Somehow, it has been a year since Riley Friddle died.
Yet, through a room at a Charlotte hospital for kids with cancer, and a scholarship for nurses, and even two children's books, Riley lives on.
Riley was the little Rock Hill girl who battled brain cancer all her short 4 years of life. She died only after she willed her way into the first day of school in a wheelchair.
Her diagnosis, her surgeries and her death were chronicled in this newspaper. Her strength, that of her parents, Todd and Andrea, became legend. At the recent Rock Hill Relay for Life event, the family sold so many T-shirts for cancer research that the printer had to make an extra close-to-midnight printing.
"I still don't go more than a day or two and somebody asks 'Aren't you the daddy of that little girl?'" Todd Friddle said.
Andrea, Riley's mother, gets it even more at her job as a nurse at Piedmont Medical Center.
"I have had many people look up at me from a hospital bed and say, 'That little girl's mama!'" Andrea Friddle said. "Riley became a part of their lives, too. She gave people hope and strength."
A few months ago, staffers at York Technical College where Andrea first went to nursing school started a scholarship in Riley's name. Then through the generosity of family and friends and total strangers who were inspired by Riley, the Friddles reached the magic $50,000 mark to have a room named for Riley at the new Levine Children's Hospital at Carolinas Medical Center in Charlotte. A plaque with Riley's name on it will go up in a few weeks.
Now, Riley is a character in children's books.
Kind of: Riley is a dinosaur.
"A triceratops, specifically," said Yvette Hix, Riley's aunt. "In the second one, the triceratops even has a purple bow in her hair, just like Riley always wore."
The books, "Alex takes a Boat Ride" and "Alex Plays in the Garden," published by Focus Press, were written by Brad Harrub and his two sons. Harrub met Riley and the Friddles a couple years ago when Harrub was here for a speaking engagement at Charlotte Avenue Church of Christ. Like anybody with a heart, Harrub and his family took inspiration for their own lives from little Riley.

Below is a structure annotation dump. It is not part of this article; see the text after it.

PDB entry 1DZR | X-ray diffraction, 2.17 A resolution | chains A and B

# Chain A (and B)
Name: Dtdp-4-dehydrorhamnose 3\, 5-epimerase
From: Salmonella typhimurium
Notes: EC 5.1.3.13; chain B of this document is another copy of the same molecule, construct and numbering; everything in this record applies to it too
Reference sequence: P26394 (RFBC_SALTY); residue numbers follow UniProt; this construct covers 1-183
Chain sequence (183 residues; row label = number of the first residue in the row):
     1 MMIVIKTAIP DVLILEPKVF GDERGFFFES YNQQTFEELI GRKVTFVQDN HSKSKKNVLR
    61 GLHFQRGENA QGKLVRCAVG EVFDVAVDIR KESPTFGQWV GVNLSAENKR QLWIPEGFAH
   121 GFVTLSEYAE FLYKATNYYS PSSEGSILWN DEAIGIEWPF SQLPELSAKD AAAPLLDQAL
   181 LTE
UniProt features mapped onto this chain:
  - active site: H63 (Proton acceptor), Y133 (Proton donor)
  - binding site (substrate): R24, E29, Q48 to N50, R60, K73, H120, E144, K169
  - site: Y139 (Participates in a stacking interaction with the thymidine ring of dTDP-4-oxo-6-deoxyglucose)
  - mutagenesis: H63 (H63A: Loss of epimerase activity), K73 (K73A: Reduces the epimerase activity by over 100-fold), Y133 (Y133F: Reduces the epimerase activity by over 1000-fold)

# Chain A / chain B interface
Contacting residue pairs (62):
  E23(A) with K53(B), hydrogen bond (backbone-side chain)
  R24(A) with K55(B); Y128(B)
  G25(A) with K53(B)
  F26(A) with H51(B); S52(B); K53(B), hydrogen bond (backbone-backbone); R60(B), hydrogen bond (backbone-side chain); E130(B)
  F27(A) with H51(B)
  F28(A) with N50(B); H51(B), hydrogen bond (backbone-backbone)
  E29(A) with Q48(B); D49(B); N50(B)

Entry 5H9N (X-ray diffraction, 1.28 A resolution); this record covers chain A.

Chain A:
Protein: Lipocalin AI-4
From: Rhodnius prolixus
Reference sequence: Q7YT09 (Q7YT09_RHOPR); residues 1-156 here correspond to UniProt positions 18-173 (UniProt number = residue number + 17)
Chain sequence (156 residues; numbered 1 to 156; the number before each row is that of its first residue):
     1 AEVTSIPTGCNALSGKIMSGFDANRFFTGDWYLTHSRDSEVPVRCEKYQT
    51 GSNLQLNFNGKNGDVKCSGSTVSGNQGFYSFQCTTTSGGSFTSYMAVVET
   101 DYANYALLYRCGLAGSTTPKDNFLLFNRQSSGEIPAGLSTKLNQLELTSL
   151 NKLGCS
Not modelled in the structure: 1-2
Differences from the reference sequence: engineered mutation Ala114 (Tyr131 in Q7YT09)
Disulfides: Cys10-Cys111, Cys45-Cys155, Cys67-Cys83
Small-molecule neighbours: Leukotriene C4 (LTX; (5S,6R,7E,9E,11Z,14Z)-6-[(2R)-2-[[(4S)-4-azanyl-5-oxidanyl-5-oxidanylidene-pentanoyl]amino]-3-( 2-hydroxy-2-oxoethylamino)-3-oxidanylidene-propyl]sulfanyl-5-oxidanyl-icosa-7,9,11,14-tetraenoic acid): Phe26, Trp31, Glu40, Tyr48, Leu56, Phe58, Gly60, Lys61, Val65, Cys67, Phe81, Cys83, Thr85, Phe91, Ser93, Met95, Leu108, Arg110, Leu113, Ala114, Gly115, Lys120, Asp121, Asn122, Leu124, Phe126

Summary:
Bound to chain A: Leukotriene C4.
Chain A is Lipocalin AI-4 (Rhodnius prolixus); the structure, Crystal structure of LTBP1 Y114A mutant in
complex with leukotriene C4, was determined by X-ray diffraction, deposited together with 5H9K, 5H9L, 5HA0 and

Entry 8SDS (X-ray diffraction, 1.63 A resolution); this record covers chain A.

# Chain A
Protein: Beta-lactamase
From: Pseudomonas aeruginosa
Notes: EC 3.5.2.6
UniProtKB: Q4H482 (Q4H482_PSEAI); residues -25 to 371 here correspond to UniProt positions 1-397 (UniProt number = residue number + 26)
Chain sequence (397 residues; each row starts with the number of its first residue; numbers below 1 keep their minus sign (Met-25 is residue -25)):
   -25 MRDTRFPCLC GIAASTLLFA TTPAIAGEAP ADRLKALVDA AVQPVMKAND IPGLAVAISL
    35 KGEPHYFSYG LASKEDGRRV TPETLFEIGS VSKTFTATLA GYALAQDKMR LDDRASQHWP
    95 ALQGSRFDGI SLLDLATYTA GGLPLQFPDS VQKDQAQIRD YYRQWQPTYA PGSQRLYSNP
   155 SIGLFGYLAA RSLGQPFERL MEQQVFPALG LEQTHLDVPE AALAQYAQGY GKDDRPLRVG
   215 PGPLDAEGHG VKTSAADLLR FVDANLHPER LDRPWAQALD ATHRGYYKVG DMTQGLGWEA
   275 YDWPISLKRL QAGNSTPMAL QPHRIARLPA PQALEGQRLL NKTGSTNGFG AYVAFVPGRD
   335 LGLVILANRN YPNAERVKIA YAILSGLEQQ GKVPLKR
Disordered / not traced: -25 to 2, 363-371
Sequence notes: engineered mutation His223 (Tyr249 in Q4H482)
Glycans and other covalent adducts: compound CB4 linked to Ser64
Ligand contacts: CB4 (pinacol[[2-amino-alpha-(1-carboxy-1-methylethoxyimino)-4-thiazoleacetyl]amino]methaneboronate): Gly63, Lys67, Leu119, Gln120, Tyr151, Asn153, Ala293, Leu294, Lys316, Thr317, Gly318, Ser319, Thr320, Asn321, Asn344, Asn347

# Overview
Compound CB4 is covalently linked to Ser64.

"Riley was just that kind of person," Andrea Friddle said. "To think that Riley might inspire children who never met her, that children will learn to read listening to her name, well, saying I am honored doesn't even half cover it."
Yet, all that outpouring of love after Riley's death doesn't mean the past year has been easy for Andrea and Todd Friddle. The little dog, Prissy, Riley's constant companion from soon after her birth, was run down in the street by a scalawag who didn't even stop to find the owner. Then, July 2 would have been Riley's 5th birthday. Riley was never far from the couple's thoughts.
"Wednesdays are the hardest," Andrea said. "She was born on a Wednesday, went to the hospital for treatment every Wednesday of her little life, and died on a Wednesday."
And this week, Friday, is a year since Riley died.
I saw Andrea Friddle this past week for the first time in a few months. She was wearing some funny-looking clothes. I asked Todd if those clothes were good news, and he said no.
"Great news," he said.
Andrea couldn't hold it back anymore. "February," she said. "We are expecting."
In a couple weeks, the Friddles find out if the new baby will be a boy or a girl.
The new baby already has books to learn from -- with the big sister as a dinosaur to teach reading.